She was followed daily for the first week with interval improvement in her corneal infiltrate and stable epithelial defect (Figure 2). The corneal infiltrates resolved by 1 month and epithelial defect resolved by 5 weeks. Prednisolone acetate 1% was initiated at 6 weeks to treat diffuse keratic precipitates and significant stromal scarring. Antibiotic drops were stopped after 8 weeks of therapy.

Final acuity was 2/200 in the right eye with residual right stromal scarring and no evidence of infiltrate recurrence; final acuity in the left eye was 20/30. OCT demonstrated no recurrence of CME in either eye.


ICK has largely been reported in the context of an intact epithelium3 with proliferation of bacteria in the anterior stroma, which contributes to the crystalline appearance.1,2 In addition to previous corneal surgery, other predisposing risk factors for ICK include epithelial disruption from laser in situ keratomileusis (LASIK), contact lens wear, preexisting infectious keratitis, and topical anesthetic abuse.1

Topical NSAIDs have known corneal complications, ranging from superficial keratopathy to persistent epithelial defects, and even corneal melts or perforation.4–6 Topical NSAIDs have also been shown to delay epithelial wound healing.4–6 Corneal toxicity is mediated by NSAID inhibition of COX enzymes and subsequent production of prostaglandins, which are responsible for maintaining cellular integrity5 and mediating leukocyte migration.4 Nepafenac is a newer NSAID that is highly touted for its greater corneal penetration.5 Unfortunately, the manner in which increased corneal penetration affects therapeutic efficacy and corneal toxicity compared to other NSAIDs, remains unclear. However, nepafenac has been associated with delayed healing rates after flapless surface ablation when compared to ketorolac.6

Our patient developed a large and persistent epithelial defect while on chronic nepafenac use. In the context of her concurrent topical prednisolone therapy, localized immunosuppression created an environment favorable for the development of ICK. Although concomitant topical NSAID and topical corticosteroid may be a mainstay in the treatment of CME, we propose that this combination be used with caution as prolonged exposure may predispose patients to infectious processes such as ICK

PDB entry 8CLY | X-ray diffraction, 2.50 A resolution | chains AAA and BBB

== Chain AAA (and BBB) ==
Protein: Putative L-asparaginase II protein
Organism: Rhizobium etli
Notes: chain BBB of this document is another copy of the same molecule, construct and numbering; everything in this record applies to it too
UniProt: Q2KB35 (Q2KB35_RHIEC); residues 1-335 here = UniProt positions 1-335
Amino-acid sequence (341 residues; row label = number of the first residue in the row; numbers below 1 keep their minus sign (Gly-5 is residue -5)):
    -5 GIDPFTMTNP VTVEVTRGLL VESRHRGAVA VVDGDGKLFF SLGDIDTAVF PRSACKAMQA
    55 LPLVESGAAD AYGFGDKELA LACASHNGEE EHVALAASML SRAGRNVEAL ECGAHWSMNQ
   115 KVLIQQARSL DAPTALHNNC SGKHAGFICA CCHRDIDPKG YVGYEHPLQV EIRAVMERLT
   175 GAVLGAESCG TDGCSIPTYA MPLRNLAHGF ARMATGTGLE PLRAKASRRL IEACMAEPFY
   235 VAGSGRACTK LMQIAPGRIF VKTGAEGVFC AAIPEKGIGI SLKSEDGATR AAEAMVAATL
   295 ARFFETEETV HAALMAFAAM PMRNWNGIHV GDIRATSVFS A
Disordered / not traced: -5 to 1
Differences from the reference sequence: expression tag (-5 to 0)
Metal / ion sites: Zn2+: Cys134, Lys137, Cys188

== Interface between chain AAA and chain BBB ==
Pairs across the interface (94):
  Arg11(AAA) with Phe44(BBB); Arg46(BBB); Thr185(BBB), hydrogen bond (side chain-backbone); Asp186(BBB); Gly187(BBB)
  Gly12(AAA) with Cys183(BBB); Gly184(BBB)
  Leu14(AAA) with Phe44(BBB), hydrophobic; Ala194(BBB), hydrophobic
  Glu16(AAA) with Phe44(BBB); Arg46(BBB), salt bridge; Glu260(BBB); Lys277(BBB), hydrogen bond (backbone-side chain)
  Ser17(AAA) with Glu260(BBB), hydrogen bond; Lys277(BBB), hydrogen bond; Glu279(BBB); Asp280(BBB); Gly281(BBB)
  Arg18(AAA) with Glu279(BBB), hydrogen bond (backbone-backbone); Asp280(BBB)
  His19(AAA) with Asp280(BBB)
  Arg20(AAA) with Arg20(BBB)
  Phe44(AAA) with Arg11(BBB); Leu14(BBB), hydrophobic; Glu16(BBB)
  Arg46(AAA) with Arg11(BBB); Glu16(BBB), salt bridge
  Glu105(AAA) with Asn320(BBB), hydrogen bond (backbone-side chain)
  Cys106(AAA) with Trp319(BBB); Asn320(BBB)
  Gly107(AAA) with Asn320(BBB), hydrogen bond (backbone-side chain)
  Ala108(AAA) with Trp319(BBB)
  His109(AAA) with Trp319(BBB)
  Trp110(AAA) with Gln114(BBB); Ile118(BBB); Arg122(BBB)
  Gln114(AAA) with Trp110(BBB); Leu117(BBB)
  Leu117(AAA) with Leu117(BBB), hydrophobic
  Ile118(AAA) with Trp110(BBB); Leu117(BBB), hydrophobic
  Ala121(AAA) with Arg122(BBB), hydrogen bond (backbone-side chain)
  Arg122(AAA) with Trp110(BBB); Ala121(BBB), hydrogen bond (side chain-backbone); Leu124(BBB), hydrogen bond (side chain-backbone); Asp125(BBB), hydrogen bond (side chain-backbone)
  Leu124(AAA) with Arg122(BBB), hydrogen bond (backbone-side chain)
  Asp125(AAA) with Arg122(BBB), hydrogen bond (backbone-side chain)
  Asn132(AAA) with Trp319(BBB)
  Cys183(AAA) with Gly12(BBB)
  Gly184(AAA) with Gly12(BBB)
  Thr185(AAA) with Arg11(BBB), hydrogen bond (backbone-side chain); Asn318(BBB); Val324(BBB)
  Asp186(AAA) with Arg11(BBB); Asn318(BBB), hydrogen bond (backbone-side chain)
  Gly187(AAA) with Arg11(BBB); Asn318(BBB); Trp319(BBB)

Article Information:

Luke Chang, Justin Hess, Zachary Lukowski, and Amy J Estes have no conflicts of interest to disclose. No funding was received in the publication of this article.

Review Process

Double-blind peer review.


The named author meets the International Committee of Medical Journal Editors (ICMJE) criteria for authorship of this manuscript, takes responsibility for the integrity of the work as a whole, and has given final approval for the version to be published.


Amy J Estes, Department of Ophthalmology, Augusta University, 1120 15th Street, BA-2720, Augusta, GA 30912. E:


No funding was received in the publication of this article.


The authors would like to extend a special thanks to Mrs Sarah Tau and Mr Mike Stanley for their ophthalmic imaging expertise.


August 28, 2019


  1. Porter AJ, Lee GA, Jun AS. Infectious crystalline keratopathy. Surv Ophthalmol. 2018;63:480–99.
  2. Georgiou T, Qureshi SH, Chakrabarty A, Noble BA. Biofilm formation and coccal organisms in infectious crystalline keratopathy. Eye. 2002;16:89–92.
  3. Bowling B. Kanski’s clinical ophthalmology: A systematic approach. Eighth edition. Edinburgh UK: Elsevier. 2016.
  4. Kim SJ, Flach AJ, Jampol LM. Nonsteroidal anti-inflammatory drugs in ophthalmology. Surv Ophthalmol. 2010;55:108–33.
  5. Gaynes BI, Onyekwuluje A. Topical ophthalmic NSAIDs: A discussion with focus on nepafenac ophthalmic suspension. Clin Ophthalmol. 2008;2:355–68.
  6. Trattler W, McDonald M. Double-masked comparison of ketorolac tromethamine 0.4% versus nepafenac sodium 0.1% for postoperative healing rates and pain control in eyes undergoing surface ablation. Cornea. 2007;26:665–9.